“Smart electronics” precisely control the current to the LED, matching the LED’s light output to existing quartz-incandescent fixtures at all brightness levels. This visual uniformity allows LED fixtures to be mixed with existing light fixtures on the airfield, saving the high cost of replacing all quartz-incandescent fixtures at one time.

The LED fixture comes standard with a blue acrylic optical column. No outer glass filters are required, eliminating filter replacement and color shifts that commonly occur when a conventional fixture is viewed at various angles or temperatures, as well as reducing inventory requirements.

Because the LED fixture mounts on an industry standard 1.5- or 2-inch frangible coupling, no special parts or extra labor are required for installation, providing significant inventory savings.

When the heater is not active, energy consumption is only 45 percent of a standard quartz-incandescent fixture. Manufactured to FAA and ICAO standards, the fixture is available with or without the heater option.

SAS’s new taxiway edge lights are available with an Arctic option that melts snow and ice the same as traditional fixtures, and is designed to output as much heat as traditional quartz-incandescent fixtures when needed, yet reduce power consumption during warmer months.

The fixture’s thermostatically controlled heater is only activated when conditions require additional heat to melt ice and snow, preventing buildup from obscuring the light output. The new ETL-certified LED fixture, which resembles a traditional taxiway fixture with a blue outer glass lens, uses no more than 25W when its heater is active—more than 15 percent below a standard quartz-incandescent fixture.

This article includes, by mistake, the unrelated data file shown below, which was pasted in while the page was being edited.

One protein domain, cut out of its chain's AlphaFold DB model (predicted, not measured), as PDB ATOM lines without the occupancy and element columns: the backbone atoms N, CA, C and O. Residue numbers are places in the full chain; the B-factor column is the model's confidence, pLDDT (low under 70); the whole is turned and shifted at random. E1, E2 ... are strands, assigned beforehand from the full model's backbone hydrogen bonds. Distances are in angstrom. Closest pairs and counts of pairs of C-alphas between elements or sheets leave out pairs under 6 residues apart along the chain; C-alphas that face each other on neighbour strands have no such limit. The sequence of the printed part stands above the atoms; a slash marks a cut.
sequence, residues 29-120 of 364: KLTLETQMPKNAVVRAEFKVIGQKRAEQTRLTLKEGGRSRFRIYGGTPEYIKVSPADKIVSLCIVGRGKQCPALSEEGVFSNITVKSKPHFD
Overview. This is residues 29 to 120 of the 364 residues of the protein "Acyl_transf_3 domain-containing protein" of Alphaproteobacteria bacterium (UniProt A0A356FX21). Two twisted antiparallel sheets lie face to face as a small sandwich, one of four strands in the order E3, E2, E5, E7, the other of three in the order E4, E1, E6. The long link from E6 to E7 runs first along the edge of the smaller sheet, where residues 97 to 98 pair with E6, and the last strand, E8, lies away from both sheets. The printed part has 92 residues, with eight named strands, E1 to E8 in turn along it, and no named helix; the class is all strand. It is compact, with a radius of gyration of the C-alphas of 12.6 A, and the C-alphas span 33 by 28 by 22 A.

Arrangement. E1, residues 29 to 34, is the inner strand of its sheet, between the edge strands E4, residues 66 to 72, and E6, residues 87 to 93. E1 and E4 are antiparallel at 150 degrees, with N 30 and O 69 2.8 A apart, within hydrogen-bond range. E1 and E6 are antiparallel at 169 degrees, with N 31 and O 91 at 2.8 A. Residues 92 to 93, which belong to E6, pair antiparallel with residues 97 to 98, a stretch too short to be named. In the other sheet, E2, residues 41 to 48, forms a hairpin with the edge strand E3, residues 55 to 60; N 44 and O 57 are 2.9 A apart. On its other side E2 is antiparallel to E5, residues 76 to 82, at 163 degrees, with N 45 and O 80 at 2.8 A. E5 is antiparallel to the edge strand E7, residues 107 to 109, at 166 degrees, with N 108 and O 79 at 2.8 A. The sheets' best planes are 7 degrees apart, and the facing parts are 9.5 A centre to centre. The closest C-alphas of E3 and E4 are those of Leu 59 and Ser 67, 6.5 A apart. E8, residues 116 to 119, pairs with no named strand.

The blue outer lens and locking ring ensure high daytime visibility. Because the LED module is an integral component of the above-ground fixture, the electronics are not subject to water or de-icing agents and abuse present in L-867 base cans. Ruggedly mounted inside the module, the electronics are able to withstand damage if the fixture is knocked over.

Tony Mancini, national sales and marketing manager at Cooper Crouse-Hinds Airport Lighting Products, said LED fixtures reduce the potential for incursions and provide enhanced safety by emitting pure color, enabling them to be more easily seen in dense fog and other poor weather conditions.

According to Mancini, the movement to Style III takes advantage of the durability and performance for in-pavement taxiway fixtures with 0.25-inch profiles that reduce damage from snow-removal equipment and aircraft. “Lighting products use high-strength aluminum alloy housings that are rugged and lightweight. Aluminum also provides corrosion protection without environmentally harmful coatings such as Cadmium.”